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Sustaining a dream:
Gerry & Petie Cooklin and South Cone
The fine-furniture manufacturer based in Los Angeles, California and
with production facilities in Peru and Argentina brings commitment to
sustainability back to the Amazon and its people.
by Mark Evertz
To Gerry Cooklin, the business case for sustainable forestry
and therefore a sustainable furniture industry is a nobrainer. Without trees there is no wood. Without wood there
is no South Cone furniture. Without the furniture industry
there would likely be no forests, particularly in his native
“The more I researched this, the more I realized that making
furniture using sustainable forest products is probably the
best thing you can do for forests,” said Cooklin, the
president and CEO of South Cone1, a Los Angeles-based fine
furniture manufacturer with facilities in Peru and Argentina.
“It’s good for the forests because it keeps them producing as
forests rather than some other use; it’s good for
manufacturers because they get the constant supply of
wood and it conserves the biodiversity of forests.”
According to Cooklin, this business case is largely met with
apathy in the furniture industry, so he decided to be a vocal
champion for sustainable forestry and forest products. In
fact, that took the form of a missive last year to industry
laggards – challenging old guard furniture manufacturers to
change their old ways of doing business or risk ruining it for
"I challenge the industry to stop destroying the environment
1 South Cone designs and manufactures fine home furnishings for the North American
market, including suites and accents for the living room, dining room and bedroom. In
addition to being the largest furniture maker in Peru, South Cone is the world leader in
sustainable furniture manufacturing and has repeatedly raised the environmental
benchmark. South Cone is headquartered in Gardena, CA. For more information, visit
For more information please contact us at 503.224.2205 or at
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and join me in developing cooperative, sustainable business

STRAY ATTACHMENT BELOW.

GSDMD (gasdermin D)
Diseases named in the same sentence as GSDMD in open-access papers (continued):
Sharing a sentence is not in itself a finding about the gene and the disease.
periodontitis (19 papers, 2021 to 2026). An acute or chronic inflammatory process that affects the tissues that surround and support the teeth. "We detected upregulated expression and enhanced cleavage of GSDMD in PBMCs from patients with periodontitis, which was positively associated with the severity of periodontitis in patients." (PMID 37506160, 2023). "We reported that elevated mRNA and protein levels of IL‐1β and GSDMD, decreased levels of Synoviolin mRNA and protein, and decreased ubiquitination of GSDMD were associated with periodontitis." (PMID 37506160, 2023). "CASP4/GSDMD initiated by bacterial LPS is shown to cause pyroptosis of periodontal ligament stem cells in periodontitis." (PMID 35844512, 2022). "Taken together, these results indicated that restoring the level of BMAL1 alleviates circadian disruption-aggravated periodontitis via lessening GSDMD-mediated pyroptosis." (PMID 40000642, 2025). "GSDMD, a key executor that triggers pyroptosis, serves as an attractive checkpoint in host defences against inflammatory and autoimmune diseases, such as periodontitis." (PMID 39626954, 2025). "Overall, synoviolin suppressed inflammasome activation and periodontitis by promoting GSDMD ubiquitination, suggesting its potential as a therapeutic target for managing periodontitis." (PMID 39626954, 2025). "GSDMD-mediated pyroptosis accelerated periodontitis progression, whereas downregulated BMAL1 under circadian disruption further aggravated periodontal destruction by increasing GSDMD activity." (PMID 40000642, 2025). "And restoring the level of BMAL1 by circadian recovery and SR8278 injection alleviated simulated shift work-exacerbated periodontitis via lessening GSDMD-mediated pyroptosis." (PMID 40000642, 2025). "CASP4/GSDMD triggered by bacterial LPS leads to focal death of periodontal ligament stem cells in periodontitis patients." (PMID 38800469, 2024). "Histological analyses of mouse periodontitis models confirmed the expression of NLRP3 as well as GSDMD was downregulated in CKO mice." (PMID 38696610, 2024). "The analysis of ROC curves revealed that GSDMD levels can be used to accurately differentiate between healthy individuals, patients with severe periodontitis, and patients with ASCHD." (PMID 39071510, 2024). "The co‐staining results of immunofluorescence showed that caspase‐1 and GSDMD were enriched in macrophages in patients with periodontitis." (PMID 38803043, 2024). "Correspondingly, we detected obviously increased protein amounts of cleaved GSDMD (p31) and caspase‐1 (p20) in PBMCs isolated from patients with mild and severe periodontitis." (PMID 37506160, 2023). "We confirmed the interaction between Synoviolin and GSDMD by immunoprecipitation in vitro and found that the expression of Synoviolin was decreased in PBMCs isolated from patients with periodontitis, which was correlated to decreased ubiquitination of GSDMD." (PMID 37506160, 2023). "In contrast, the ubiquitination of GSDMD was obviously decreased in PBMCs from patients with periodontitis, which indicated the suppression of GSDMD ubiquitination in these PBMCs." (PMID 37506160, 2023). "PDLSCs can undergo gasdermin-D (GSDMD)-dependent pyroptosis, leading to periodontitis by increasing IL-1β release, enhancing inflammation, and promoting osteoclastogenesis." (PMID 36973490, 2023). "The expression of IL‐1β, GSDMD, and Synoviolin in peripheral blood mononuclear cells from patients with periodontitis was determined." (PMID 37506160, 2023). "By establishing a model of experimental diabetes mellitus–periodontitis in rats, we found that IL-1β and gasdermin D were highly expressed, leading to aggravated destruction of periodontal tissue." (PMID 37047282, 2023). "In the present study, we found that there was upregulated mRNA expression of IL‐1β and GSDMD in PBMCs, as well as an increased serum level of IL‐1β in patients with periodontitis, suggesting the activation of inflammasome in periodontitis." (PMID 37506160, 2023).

practices that will meet the changing consumer demands for
greater corporate responsibility," Cooklin wrote in an open
letter to furniture manufacturers.
Before dismissing Cooklin’s rant as a business ploy or some
way to call attention to himself, consider this: If his peers do
what he’s asking—use only wood from sustainably harvested
forests around the world and consider using lesser-known
wood species with similar performance characteristics
instead of heavily exploited species like Mahogany—he
stands to create a flurry of market activity and significantly
more competition for the company he started nearly 20
years ago.
“What made me take the time to stir the pot?” Cooklin
pondered. “I call it the Power of Furniture. We are the ones
creating the demand. We’re the ones that can ask our
suppliers, ‘Hey buddy…Where is this wood coming from?’
“I’m trying to go for that slap in the face, saying ‘Yo! At least
ask the question!’” exclaimed Cooklin. “If I can even get one
tenth of one percent of the furniture makers out there to ask
the question “Where is this wood coming from?” then I can
begin to create a critical mass.”
Adds Cooklin’s wife, Patricia “Petie” Cooklin:
“Sure we’re creating jobs, and nice lives for people but the
end goal is to preserve the environment and people, said
Petie, also South Cone’s operations manager for North
America. “We’re not competitive on that.”
South Cone aims to stay in business to keep that mission
alive by having an endless supply of wood to make its brand
of high-end tables, chairs, bed frames and more from exotic
South Cone is named after the cone shape of the southern
part of South America where the company produces it
products; namely Cooklin’s native Peru and Argentina. His
company is driven from the top down and the ground up to
become synonomous with sustainability in the furniture
industry. With its 450 employees (320 in Peru, 80 in
Argentina, 40 in Los Angeles, and 20 independent
salespeople) South Cone is Peru’s largest furniture
manufacturer and produces more than 75 percent of all
furniture exported from there. The business that is helping
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transform his homeland started 20 years ago after a bit of
an epiphany.
“I hired forest engineers from Peru and what I found out was
shocking,” Cooklin recalled. “Eighty-five percent of the
rainforest is burned down to clear the land and 12 percent
of it is used for fire wood. That means that only 3 percent is
logged and used because of its commercial value, and little if
any of that commercial value is making its way to the
indigenous people.
“I thought ‘Oh my God…making furniture is actually a good
use of forests rather than have it all go up in smoke.’”
Cooklin was baffled by what he viewed as a waste of
ecological value and forest resources that could serve his
customers and countrymen.
“If I can even get one tenth of one percent of the furniture
makers out there to ask the question “Where is this wood
coming from?” then I can begin to create a critical mass.”
— Gerry Cooklin
“There is a wonderful amount of biodiversity there and
that’s why I’m so passionate about it; because to me there
is no logic to our destroying forests or the Amazon. Only
1½ percent of the spec ies are known but there are hundreds
of trees that are just as good—they just don’t have the